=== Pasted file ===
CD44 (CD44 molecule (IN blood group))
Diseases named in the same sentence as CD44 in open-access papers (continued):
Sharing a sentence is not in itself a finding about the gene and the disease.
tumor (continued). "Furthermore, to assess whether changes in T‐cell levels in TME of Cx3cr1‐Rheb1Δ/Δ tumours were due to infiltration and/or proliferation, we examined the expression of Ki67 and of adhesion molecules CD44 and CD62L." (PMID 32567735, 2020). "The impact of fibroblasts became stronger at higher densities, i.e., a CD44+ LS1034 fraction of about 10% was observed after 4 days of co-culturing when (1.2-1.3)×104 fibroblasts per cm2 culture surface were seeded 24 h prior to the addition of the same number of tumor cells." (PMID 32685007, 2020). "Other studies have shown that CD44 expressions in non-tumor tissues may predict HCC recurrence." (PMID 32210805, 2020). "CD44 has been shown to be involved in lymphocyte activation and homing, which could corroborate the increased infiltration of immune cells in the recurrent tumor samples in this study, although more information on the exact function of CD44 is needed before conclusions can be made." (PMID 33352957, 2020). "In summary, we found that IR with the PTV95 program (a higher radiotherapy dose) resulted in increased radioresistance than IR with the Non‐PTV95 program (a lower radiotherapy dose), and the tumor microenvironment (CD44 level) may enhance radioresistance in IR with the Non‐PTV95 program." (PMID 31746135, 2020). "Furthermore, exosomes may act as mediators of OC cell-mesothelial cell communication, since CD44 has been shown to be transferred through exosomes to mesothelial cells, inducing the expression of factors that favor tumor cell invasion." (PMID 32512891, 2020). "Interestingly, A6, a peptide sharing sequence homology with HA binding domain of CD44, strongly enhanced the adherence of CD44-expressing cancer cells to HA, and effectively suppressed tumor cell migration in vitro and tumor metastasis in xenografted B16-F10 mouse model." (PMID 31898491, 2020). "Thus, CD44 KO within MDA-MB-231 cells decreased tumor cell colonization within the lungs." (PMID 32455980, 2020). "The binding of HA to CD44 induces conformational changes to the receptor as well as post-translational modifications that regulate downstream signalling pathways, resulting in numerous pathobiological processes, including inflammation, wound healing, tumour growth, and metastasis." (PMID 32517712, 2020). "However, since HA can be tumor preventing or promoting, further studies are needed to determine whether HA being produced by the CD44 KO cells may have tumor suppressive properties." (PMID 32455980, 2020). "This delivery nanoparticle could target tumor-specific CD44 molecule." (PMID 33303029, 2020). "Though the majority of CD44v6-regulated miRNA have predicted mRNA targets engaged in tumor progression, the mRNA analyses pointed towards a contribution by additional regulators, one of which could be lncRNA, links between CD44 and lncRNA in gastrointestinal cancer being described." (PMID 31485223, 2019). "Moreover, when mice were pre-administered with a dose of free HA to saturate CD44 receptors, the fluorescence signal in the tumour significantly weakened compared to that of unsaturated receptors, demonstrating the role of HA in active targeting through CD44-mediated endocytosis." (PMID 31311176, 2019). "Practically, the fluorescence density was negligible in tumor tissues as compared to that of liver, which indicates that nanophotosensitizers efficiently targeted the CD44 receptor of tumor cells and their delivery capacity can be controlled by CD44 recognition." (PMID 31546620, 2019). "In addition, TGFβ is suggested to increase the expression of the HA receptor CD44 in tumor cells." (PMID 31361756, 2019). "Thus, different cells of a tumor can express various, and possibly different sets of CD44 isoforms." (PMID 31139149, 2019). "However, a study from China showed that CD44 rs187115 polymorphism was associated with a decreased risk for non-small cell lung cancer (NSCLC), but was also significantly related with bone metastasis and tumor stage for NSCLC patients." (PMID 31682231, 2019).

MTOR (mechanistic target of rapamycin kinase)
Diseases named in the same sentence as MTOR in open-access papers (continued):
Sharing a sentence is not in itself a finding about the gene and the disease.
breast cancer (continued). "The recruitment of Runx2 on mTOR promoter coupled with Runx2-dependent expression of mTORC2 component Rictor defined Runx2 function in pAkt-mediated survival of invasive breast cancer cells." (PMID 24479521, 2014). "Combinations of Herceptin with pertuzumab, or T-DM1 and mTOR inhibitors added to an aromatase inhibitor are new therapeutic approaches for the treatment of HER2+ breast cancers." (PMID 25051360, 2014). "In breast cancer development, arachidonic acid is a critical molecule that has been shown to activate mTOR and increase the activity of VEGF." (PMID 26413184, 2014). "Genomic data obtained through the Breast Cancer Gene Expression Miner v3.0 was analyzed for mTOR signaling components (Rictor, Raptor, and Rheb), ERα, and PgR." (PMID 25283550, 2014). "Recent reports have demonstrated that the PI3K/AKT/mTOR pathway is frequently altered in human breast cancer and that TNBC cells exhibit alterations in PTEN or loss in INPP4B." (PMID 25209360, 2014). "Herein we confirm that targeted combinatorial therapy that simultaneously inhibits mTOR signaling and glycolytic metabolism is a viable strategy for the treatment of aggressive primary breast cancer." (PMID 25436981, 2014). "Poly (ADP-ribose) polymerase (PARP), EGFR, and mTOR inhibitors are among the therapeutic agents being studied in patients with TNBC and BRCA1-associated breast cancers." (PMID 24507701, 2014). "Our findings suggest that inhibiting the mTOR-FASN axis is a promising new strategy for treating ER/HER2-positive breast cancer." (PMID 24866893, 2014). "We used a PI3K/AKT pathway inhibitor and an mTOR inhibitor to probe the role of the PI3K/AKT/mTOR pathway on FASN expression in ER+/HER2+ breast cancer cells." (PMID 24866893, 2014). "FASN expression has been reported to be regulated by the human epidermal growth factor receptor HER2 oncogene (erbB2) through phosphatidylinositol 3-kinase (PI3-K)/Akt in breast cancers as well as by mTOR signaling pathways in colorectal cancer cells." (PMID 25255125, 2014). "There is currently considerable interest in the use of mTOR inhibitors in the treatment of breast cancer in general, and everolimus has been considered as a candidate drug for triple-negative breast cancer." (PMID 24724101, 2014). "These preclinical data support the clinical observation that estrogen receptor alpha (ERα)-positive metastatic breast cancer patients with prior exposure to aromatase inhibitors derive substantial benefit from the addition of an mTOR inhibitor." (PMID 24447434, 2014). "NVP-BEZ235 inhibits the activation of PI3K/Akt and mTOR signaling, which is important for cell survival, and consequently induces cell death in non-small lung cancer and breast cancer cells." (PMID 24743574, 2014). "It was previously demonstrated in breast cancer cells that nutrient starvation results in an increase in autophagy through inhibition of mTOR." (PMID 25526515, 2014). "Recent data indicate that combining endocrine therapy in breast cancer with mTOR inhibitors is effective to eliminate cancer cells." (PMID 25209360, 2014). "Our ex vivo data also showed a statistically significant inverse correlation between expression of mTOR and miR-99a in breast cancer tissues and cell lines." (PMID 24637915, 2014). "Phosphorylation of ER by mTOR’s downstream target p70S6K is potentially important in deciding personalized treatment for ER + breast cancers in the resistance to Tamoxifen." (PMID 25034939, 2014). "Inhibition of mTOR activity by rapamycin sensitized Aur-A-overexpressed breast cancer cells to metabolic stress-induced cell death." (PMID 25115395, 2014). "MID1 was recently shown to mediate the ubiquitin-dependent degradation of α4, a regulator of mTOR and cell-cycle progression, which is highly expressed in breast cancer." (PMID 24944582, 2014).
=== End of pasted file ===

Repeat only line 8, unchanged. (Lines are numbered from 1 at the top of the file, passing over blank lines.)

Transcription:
breast cancer (continued). "The recruitment of Runx2 on mTOR promoter coupled with Runx2-dependent expression of mTORC2 component Rictor defined Runx2 function in pAkt-mediated survival of invasive breast cancer cells." (PMID 24479521, 2014). "Combinations of Herceptin with pertuzumab, or T-DM1 and mTOR inhibitors added to an aromatase inhibitor are new therapeutic approaches for the treatment of HER2+ breast cancers." (PMID 25051360, 2014). "In breast cancer development, arachidonic acid is a critical molecule that has been shown to activate mTOR and increase the activity of VEGF." (PMID 26413184, 2014). "Genomic data obtained through the Breast Cancer Gene Expression Miner v3.0 was analyzed for mTOR signaling components (Rictor, Raptor, and Rheb), ERα, and PgR." (PMID 25283550, 2014). "Recent reports have demonstrated that the PI3K/AKT/mTOR pathway is frequently altered in human breast cancer and that TNBC cells exhibit alterations in PTEN or loss in INPP4B." (PMID 25209360, 2014). "Herein we confirm that targeted combinatorial therapy that simultaneously inhibits mTOR signaling and glycolytic metabolism is a viable strategy for the treatment of aggressive primary breast cancer." (PMID 25436981, 2014). "Poly (ADP-ribose) polymerase (PARP), EGFR, and mTOR inhibitors are among the therapeutic agents being studied in patients with TNBC and BRCA1-associated breast cancers." (PMID 24507701, 2014). "Our findings suggest that inhibiting the mTOR-FASN axis is a promising new strategy for treating ER/HER2-positive breast cancer." (PMID 24866893, 2014). "We used a PI3K/AKT pathway inhibitor and an mTOR inhibitor to probe the role of the PI3K/AKT/mTOR pathway on FASN expression in ER+/HER2+ breast cancer cells." (PMID 24866893, 2014). "FASN expression has been reported to be regulated by the human epidermal growth factor receptor HER2 oncogene (erbB2) through phosphatidylinositol 3-kinase (PI3-K)/Akt in breast cancers as well as by mTOR signaling pathways in colorectal cancer cells." (PMID 25255125, 2014). "There is currently considerable interest in the use of mTOR inhibitors in the treatment of breast cancer in general, and everolimus has been considered as a candidate drug for triple-negative breast cancer." (PMID 24724101, 2014). "These preclinical data support the clinical observation that estrogen receptor alpha (ERα)-positive metastatic breast cancer patients with prior exposure to aromatase inhibitors derive substantial benefit from the addition of an mTOR inhibitor." (PMID 24447434, 2014). "NVP-BEZ235 inhibits the activation of PI3K/Akt and mTOR signaling, which is important for cell survival, and consequently induces cell death in non-small lung cancer and breast cancer cells." (PMID 24743574, 2014). "It was previously demonstrated in breast cancer cells that nutrient starvation results in an increase in autophagy through inhibition of mTOR." (PMID 25526515, 2014). "Recent data indicate that combining endocrine therapy in breast cancer with mTOR inhibitors is effective to eliminate cancer cells." (PMID 25209360, 2014). "Our ex vivo data also showed a statistically significant inverse correlation between expression of mTOR and miR-99a in breast cancer tissues and cell lines." (PMID 24637915, 2014). "Phosphorylation of ER by mTOR’s downstream target p70S6K is potentially important in deciding personalized treatment for ER + breast cancers in the resistance to Tamoxifen." (PMID 25034939, 2014). "Inhibition of mTOR activity by rapamycin sensitized Aur-A-overexpressed breast cancer cells to metabolic stress-induced cell death." (PMID 25115395, 2014). "MID1 was recently shown to mediate the ubiquitin-dependent degradation of α4, a regulator of mTOR and cell-cycle progression, which is highly expressed in breast cancer." (PMID 24944582, 2014).